November 13, 2016 –– 33rd Sunday in Ordinary Time
Malachi 3:19–20a / Psalm 98 / 2 Thessalonians 3:7–12 / Luke 21:5–19
The End Is The Beginning
This is my favorite time of year. The crisp temperatures and the beauty of autumn colors combine to make this season invigorating. I love the longer evenings that give an embrace of coziness. When the celebration of Thanksgiving and the anticipation of Christmas are thrown in, it’s about as good as life gets in this world.
Yet there are those who have different feelings. They see the beauty, but even more they see in autumn a blatant picture of coming death. The warmth of vibrant green is waning; the longer evenings are merely the darkness of shorter days. For them, the cold, dark days of winter bring the same effect to the soul.
Both perspectives are true. As with life in general in this world of ours, warmth and coldness––especially of spirit––are always coexisting. To use the language of spiritual direction, we face a mixture of consolation and desolation. The Church affirms this in many ways, and the Gospel itself illustrates it.
We are at the end of the liturgical year. In two more weeks we’ll be in Advent, which should come as no surprise since the secular version of “Christmas” is already being thrown at us. But while the culture at large wants to rush to what it calls Christmas and find a shot of happiness in the next party, the Church calls us to something quite the opposite. Even before we get to Advent (which is not just a “church-word” for Christmas; it’s supposed to be a time of spiritual examination and preparation), the Church brings its liturgical year to a close with what is called The Four Last Things: Death, Judgment, Heaven, and Hell.
The Scripture readings for today are not warm and cozy. The world that is described is not Thanksgiving turkey and pumpkin pies nor Christmas trees and Yule logs. A fire is indeed burning, but it is a fire of judgment on everything in rebellion against God: all the proud and all the evildoers will be stubble. This is not limited to stereotypical Old Testament fire and brimstone; Jesus warns of mighty signs that will bring havoc to the world. And then he says, Before all this happens, they will seize and persecute you…. and they will put some of you to death.
We “know” that Christians have died for the Faith, but such a thing has not literally come close to us––at least not yet. But as we enjoy the beauty of this fall season and anticipate the joys of Thanksgiving and Christmas, the Church––and Jesus––has a warning that corresponds with the waning of the year: Along with the assurance we can have of God’s love, mercy, and grace…. mixed in with the temporal consolations of family and feasts and cultural frivolities…. there is something else (that we’d rather not think about): Every one of us must face the reality of Death, Judgment, Heaven, and Hell.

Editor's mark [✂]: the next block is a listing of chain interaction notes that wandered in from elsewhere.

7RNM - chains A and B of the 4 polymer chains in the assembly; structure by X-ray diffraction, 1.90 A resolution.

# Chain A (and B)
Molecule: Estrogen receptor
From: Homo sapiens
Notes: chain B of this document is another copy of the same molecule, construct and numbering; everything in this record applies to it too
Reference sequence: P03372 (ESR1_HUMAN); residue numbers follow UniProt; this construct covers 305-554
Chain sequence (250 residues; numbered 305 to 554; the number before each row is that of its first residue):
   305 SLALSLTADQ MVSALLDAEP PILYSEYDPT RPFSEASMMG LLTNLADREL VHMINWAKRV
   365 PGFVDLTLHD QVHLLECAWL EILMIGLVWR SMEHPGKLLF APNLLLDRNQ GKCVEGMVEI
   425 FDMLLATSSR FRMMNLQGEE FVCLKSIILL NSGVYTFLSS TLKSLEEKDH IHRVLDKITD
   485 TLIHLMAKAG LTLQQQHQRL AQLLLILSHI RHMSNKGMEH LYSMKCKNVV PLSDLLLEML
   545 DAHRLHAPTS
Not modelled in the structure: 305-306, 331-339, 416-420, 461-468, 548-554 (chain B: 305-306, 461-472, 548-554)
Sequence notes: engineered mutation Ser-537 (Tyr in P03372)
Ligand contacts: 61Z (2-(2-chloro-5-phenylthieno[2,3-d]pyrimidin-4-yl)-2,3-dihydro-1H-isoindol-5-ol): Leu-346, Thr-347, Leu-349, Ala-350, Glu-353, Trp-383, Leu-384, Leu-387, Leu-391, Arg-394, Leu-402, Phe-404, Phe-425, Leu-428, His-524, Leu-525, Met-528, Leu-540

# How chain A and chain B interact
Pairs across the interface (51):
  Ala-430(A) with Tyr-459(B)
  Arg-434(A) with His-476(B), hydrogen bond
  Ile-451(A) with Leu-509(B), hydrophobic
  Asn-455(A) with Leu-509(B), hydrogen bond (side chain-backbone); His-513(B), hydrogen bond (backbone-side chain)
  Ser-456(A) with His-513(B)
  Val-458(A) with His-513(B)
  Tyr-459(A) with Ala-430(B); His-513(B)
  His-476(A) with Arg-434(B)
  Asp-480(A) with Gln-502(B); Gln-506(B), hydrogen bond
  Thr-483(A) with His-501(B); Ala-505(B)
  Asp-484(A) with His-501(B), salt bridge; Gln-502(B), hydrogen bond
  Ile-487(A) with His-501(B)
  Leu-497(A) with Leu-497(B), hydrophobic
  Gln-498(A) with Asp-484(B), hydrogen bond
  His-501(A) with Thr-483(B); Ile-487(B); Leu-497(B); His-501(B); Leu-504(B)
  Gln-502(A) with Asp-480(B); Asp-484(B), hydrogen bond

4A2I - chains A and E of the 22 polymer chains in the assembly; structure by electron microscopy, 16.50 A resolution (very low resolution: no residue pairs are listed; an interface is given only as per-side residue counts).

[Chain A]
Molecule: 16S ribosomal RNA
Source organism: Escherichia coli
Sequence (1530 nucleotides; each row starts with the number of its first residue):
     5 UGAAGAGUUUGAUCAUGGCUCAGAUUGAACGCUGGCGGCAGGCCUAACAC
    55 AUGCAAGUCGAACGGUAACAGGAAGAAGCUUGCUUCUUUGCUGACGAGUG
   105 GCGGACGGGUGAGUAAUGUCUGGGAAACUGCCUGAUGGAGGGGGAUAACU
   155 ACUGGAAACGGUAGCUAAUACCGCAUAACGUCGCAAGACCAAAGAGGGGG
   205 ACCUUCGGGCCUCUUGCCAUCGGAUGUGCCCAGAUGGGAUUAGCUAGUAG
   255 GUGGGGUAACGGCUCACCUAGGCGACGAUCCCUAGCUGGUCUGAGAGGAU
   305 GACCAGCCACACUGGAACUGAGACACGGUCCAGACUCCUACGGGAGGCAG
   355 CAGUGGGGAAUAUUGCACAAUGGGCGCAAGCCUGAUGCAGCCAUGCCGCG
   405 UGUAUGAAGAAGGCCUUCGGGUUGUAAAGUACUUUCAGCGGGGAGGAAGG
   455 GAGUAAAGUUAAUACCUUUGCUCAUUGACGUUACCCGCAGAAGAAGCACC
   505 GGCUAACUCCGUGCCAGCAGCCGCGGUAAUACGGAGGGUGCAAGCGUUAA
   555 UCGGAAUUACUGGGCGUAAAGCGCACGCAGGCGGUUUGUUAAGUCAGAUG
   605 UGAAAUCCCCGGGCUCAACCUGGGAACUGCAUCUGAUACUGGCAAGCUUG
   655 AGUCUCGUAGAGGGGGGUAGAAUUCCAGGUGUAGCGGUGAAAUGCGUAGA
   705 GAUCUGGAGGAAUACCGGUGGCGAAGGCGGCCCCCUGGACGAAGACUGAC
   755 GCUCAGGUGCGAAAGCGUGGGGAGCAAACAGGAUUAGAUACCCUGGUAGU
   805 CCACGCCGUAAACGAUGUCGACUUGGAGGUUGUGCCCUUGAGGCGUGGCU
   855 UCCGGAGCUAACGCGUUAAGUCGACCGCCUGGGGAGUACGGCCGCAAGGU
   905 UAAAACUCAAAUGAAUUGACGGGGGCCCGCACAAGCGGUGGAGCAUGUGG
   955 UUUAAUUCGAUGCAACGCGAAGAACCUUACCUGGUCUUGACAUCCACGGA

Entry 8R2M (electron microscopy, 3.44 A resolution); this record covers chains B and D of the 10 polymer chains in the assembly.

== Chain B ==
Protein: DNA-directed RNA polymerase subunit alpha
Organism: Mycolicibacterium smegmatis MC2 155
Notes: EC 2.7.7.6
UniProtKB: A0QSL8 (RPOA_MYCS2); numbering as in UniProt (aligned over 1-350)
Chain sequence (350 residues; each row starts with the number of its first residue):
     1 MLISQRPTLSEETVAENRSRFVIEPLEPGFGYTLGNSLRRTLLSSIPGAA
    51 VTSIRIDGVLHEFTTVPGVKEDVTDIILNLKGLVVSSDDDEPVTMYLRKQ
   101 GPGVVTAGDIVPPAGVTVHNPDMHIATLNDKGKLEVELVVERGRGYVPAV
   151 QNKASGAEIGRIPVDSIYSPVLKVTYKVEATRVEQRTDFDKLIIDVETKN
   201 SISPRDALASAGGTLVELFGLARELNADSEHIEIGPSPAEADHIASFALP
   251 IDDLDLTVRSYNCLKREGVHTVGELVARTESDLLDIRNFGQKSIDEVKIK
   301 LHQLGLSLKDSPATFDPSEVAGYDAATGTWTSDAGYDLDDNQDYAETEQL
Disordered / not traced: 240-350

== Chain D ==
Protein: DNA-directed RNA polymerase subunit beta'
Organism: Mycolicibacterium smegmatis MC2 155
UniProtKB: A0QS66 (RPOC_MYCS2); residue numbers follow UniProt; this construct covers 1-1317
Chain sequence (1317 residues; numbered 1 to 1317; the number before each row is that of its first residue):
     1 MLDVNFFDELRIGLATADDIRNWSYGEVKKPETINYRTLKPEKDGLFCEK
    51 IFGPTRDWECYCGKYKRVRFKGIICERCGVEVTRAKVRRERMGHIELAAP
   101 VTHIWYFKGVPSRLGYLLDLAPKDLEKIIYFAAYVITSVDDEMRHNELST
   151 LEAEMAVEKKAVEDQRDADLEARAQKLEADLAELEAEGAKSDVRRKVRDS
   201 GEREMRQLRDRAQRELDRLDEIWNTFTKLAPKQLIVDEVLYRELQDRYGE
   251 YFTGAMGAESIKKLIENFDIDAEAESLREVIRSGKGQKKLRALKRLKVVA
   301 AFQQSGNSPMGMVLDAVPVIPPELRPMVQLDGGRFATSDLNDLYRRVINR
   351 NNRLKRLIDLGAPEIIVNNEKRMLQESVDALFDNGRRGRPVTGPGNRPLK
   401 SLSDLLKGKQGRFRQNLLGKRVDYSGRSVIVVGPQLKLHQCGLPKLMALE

The world around us tries to calculate ways to secure ourselves: If we can “go green” in time, we can save our planet. If we can just figure out which candidate is the anti-Christ or which candidate is likely to trigger Armageddon and avoid letting that person get in office, the we will be safe. If we will tolerate everything and everybody, then everyone will leave everyone else alone and we can all live happily ever-after. This world just doesn’t work that way.
It is a mercy when the Church keeps these Scriptures before us that remind us that we are going to die. Every one of us is one day closer to our death than we were yesterday.
The judgment of God is coming. All of us will face a particular judgment in which we each will give a personal account to God of our lives. The whole world is moving to a general judgment when all that is unholy will be burned up and a new earth is ushered into the fulness of God’s forever kingdom.
As a result of that judgment, every one of us faces either heaven or hell. God promises heaven for every person who will not shut him out, because the essence of the nature of God is love and Jesus carried the sins of the world to the cross. Yet God gives every one of us the ability to shut him out; love is not forced, and the only way to open ourselves to God’s love is to love him. We cannot love God if we reject his ways. The commands of God are not arbitrary rules; the commands of God are safety codes given in love, Manufacturer’s instructions to insure that we function according to the way we were created.
We look out on a world where many things are not going right: nation against nation…. earthquakes…. famines…. plagues…. These things happen because our world is in rebellion against God. It will not always be this way. One day God will say Enough!
As surely as the year cycles to its place of dying, life in this world faces The Four Last Things. But that is not the final word. The final Word is Jesus. On the other side of death and judgment is a promise from our Lord that comes in the final book of the Bible: Behold, I make all things new (Rev 21:5). That is why Malachi could end his prophecy of the coming fire with these words: for those who fear my name, there will arise the sun of justice with its healing rays.
It is a grace to listen to the Church’s warning of Death, Judgment, Heaven, and Hell. We end the old year realistically. This takes us to the true meaning of Advent and Christmas that starts a new liturgical year. In the powerful mercy of God, the end is the beginning.